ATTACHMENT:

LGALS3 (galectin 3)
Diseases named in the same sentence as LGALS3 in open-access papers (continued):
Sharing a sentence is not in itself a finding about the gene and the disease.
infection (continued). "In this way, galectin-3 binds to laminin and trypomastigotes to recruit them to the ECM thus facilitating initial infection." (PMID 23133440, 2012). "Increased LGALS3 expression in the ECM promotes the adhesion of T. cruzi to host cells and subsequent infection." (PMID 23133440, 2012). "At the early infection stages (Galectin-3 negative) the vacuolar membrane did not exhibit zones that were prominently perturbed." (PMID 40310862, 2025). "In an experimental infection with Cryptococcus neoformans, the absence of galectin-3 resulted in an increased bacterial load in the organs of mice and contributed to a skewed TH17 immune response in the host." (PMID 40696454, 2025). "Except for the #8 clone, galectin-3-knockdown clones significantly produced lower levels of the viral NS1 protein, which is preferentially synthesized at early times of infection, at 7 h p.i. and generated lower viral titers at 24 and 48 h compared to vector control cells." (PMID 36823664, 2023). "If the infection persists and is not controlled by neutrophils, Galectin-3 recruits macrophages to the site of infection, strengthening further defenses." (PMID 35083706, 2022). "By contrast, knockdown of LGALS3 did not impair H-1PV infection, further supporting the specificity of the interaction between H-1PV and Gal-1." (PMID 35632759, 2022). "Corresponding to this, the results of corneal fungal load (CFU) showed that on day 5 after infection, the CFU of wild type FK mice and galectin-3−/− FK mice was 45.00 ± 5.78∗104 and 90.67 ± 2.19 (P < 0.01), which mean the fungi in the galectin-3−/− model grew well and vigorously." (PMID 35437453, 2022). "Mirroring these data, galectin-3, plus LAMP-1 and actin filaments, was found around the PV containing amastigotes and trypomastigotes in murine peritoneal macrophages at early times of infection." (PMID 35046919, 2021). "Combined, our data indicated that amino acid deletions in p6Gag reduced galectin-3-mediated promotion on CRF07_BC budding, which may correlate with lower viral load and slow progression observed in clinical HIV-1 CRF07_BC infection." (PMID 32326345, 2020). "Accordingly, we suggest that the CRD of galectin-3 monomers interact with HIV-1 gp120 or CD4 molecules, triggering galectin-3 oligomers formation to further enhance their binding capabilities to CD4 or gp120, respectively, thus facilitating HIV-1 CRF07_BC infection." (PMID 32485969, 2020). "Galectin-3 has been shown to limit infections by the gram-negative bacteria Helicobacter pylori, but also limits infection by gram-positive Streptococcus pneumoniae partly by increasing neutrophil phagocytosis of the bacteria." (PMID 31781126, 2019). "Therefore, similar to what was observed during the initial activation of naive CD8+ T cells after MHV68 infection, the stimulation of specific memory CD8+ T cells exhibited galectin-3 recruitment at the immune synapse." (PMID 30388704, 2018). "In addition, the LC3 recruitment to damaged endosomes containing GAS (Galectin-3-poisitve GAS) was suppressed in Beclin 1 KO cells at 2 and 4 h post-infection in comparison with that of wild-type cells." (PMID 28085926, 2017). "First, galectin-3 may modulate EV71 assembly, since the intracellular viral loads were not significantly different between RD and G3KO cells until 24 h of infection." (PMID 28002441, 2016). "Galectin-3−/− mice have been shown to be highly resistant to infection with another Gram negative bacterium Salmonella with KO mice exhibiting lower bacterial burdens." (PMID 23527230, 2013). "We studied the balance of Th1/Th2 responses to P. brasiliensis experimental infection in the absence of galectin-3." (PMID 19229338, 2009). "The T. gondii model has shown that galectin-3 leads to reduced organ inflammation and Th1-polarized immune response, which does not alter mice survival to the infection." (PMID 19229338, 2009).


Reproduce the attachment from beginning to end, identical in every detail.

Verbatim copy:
LGALS3 (galectin 3)
Diseases named in the same sentence as LGALS3 in open-access papers (continued):
Sharing a sentence is not in itself a finding about the gene and the disease.
infection (continued). "In this way, galectin-3 binds to laminin and trypomastigotes to recruit them to the ECM thus facilitating initial infection." (PMID 23133440, 2012). "Increased LGALS3 expression in the ECM promotes the adhesion of T. cruzi to host cells and subsequent infection." (PMID 23133440, 2012). "At the early infection stages (Galectin-3 negative) the vacuolar membrane did not exhibit zones that were prominently perturbed." (PMID 40310862, 2025). "In an experimental infection with Cryptococcus neoformans, the absence of galectin-3 resulted in an increased bacterial load in the organs of mice and contributed to a skewed TH17 immune response in the host." (PMID 40696454, 2025). "Except for the #8 clone, galectin-3-knockdown clones significantly produced lower levels of the viral NS1 protein, which is preferentially synthesized at early times of infection, at 7 h p.i. and generated lower viral titers at 24 and 48 h compared to vector control cells." (PMID 36823664, 2023). "If the infection persists and is not controlled by neutrophils, Galectin-3 recruits macrophages to the site of infection, strengthening further defenses." (PMID 35083706, 2022). "By contrast, knockdown of LGALS3 did not impair H-1PV infection, further supporting the specificity of the interaction between H-1PV and Gal-1." (PMID 35632759, 2022). "Corresponding to this, the results of corneal fungal load (CFU) showed that on day 5 after infection, the CFU of wild type FK mice and galectin-3−/− FK mice was 45.00 ± 5.78∗104 and 90.67 ± 2.19 (P < 0.01), which mean the fungi in the galectin-3−/− model grew well and vigorously." (PMID 35437453, 2022). "Mirroring these data, galectin-3, plus LAMP-1 and actin filaments, was found around the PV containing amastigotes and trypomastigotes in murine peritoneal macrophages at early times of infection." (PMID 35046919, 2021). "Combined, our data indicated that amino acid deletions in p6Gag reduced galectin-3-mediated promotion on CRF07_BC budding, which may correlate with lower viral load and slow progression observed in clinical HIV-1 CRF07_BC infection." (PMID 32326345, 2020). "Accordingly, we suggest that the CRD of galectin-3 monomers interact with HIV-1 gp120 or CD4 molecules, triggering galectin-3 oligomers formation to further enhance their binding capabilities to CD4 or gp120, respectively, thus facilitating HIV-1 CRF07_BC infection." (PMID 32485969, 2020). "Galectin-3 has been shown to limit infections by the gram-negative bacteria Helicobacter pylori, but also limits infection by gram-positive Streptococcus pneumoniae partly by increasing neutrophil phagocytosis of the bacteria." (PMID 31781126, 2019). "Therefore, similar to what was observed during the initial activation of naive CD8+ T cells after MHV68 infection, the stimulation of specific memory CD8+ T cells exhibited galectin-3 recruitment at the immune synapse." (PMID 30388704, 2018). "In addition, the LC3 recruitment to damaged endosomes containing GAS (Galectin-3-poisitve GAS) was suppressed in Beclin 1 KO cells at 2 and 4 h post-infection in comparison with that of wild-type cells." (PMID 28085926, 2017). "First, galectin-3 may modulate EV71 assembly, since the intracellular viral loads were not significantly different between RD and G3KO cells until 24 h of infection." (PMID 28002441, 2016). "Galectin-3−/− mice have been shown to be highly resistant to infection with another Gram negative bacterium Salmonella with KO mice exhibiting lower bacterial burdens." (PMID 23527230, 2013). "We studied the balance of Th1/Th2 responses to P. brasiliensis experimental infection in the absence of galectin-3." (PMID 19229338, 2009). "The T. gondii model has shown that galectin-3 leads to reduced organ inflammation and Th1-polarized immune response, which does not alter mice survival to the infection." (PMID 19229338, 2009).